Tag archives: art and science
By Michael Banks and Tushna Commissariat
Before setting off to the International Space station (ISS) for six months, UK astronaut Tim Peake revealed that one of the meals he would miss most is the classic British roast dinner. So what better way to celebrate the 44 year old’s safe return to Earth last month than to create a portrait of him made from his favourite nosh? Designed by UK “food artist” Prudence Staite for the Hungry Horse pub chain, the culinary creation took 20 hours to make – you can watch a timelapse video of it being created above. The finished portrait weighed in at 12 kg and says “Welcome Home Tim”. Hungry Horse has even offered Tim and his family free roast dinners for life.
By Hamish Johnston
Have you ever wondered how the LIGO collaboration managed to tease out the tiny signal from gravitational wave GW150914 from all the background noise in its kilometre-sized detectors? Well you’re in luck because experts from the LIGO detector characterization group have written a lively piece on the CQG+ blog called “How do we know LIGO detected gravitational waves?”.
It’s packed full of fun facts; for example, did you know that detecting GW150914 is roughly the same as measuring a change in distance the thickness of a human hair between Earth and Alpha Centauri, the closest star to Earth? But be warned, the article is also full of technical terms such as “whistles”, “blips”, “koi fish” and even “Fringey the sea monster”. These are illustrated in the above graphic by LIGO physicist and artist Nutsinee Kijbunchoo.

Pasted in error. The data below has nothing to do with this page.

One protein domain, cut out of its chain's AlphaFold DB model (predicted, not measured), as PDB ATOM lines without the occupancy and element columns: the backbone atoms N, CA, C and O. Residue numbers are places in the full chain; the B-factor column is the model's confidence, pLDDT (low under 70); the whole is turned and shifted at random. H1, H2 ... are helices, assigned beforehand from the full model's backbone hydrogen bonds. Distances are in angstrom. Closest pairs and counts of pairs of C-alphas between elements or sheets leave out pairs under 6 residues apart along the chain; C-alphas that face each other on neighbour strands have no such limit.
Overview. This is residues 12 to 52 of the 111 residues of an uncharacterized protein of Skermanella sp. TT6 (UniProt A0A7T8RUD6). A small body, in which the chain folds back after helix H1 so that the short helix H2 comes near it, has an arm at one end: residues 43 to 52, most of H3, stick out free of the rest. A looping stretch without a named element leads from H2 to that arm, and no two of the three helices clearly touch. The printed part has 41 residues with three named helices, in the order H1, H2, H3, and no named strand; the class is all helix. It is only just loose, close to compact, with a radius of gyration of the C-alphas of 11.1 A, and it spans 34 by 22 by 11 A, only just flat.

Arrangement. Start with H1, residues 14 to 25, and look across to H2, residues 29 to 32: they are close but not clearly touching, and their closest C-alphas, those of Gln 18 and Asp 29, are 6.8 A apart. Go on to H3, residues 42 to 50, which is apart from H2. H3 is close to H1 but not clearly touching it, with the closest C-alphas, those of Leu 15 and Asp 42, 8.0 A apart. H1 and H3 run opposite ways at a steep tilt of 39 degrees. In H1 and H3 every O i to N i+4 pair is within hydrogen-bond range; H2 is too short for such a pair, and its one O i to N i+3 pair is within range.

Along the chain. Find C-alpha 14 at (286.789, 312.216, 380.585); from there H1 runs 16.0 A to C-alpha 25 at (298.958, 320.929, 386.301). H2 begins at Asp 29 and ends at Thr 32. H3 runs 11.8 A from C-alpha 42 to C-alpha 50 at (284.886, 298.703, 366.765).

By Tushna Commissariat
Looks as if LIGO’s gravitational-wave discovery is still rocking all over the world, as you can now groove to the dulcet tones of singer and physicist Tim Blais, who runs the acapellascience channel on YouTube. With some help from the Perimeter Institute in Canada, the singer has created his latest “nerd-pop” parody, titled “LIGO Feel That Space” (sung to the tune of The Weeknd’s “Can’t Feel My Face”). After you listen to the catchy tune above, take a look at this interview with Blais on the Perimeter website to find out just how he creates his songs and how he went from physicist to a viral YouTuber.
By Hamish Johnston
What to do with an abandoned mine? “Turn it into a neutrino and dark-matter detector” is probably what most physicists would say. But we have lots of those already, so how about “A cosmic landscape worthy of the ancients”? That’s how the artist Charles Jencks describes the Crawick Multiverse, which is located in a former open-cast coal mine in the Scottish countryside about 50 miles south of Glasgow. The “striking landscape of distinctive landforms” includes two mounds representing the Andromeda and Milky Way galaxies and a Comet Walk that uses standing stones to emulate a comet’s tail. If the photograh above is any indication, it looks like a lovely day out.
Female astronomers through the ages, science-inspired phone cases and the return of the incandescent light bulb
By Hamish Johnston
The first documented female astronomer in Britain was Margaret Flamsteed (1670–1739), who worked with her husband John at the Royal Observatory in Greenwich. That’s according to astronomer Mandy Bailey of the UK’s Royal Astronomical Society, who has written an article entitled “Women and the RAS: 100 years of Fellowship”. As the title suggests, this year is the centenary of the first women becoming fellows of the RAS.
To celebrate the centenary, the RAS commissioned Maria Platt-Evans to photograph 21 leading female fellows. The portraits appear above and are also presented in the slide show “Women of the Royal Astronomical Society”, which includes short biographies.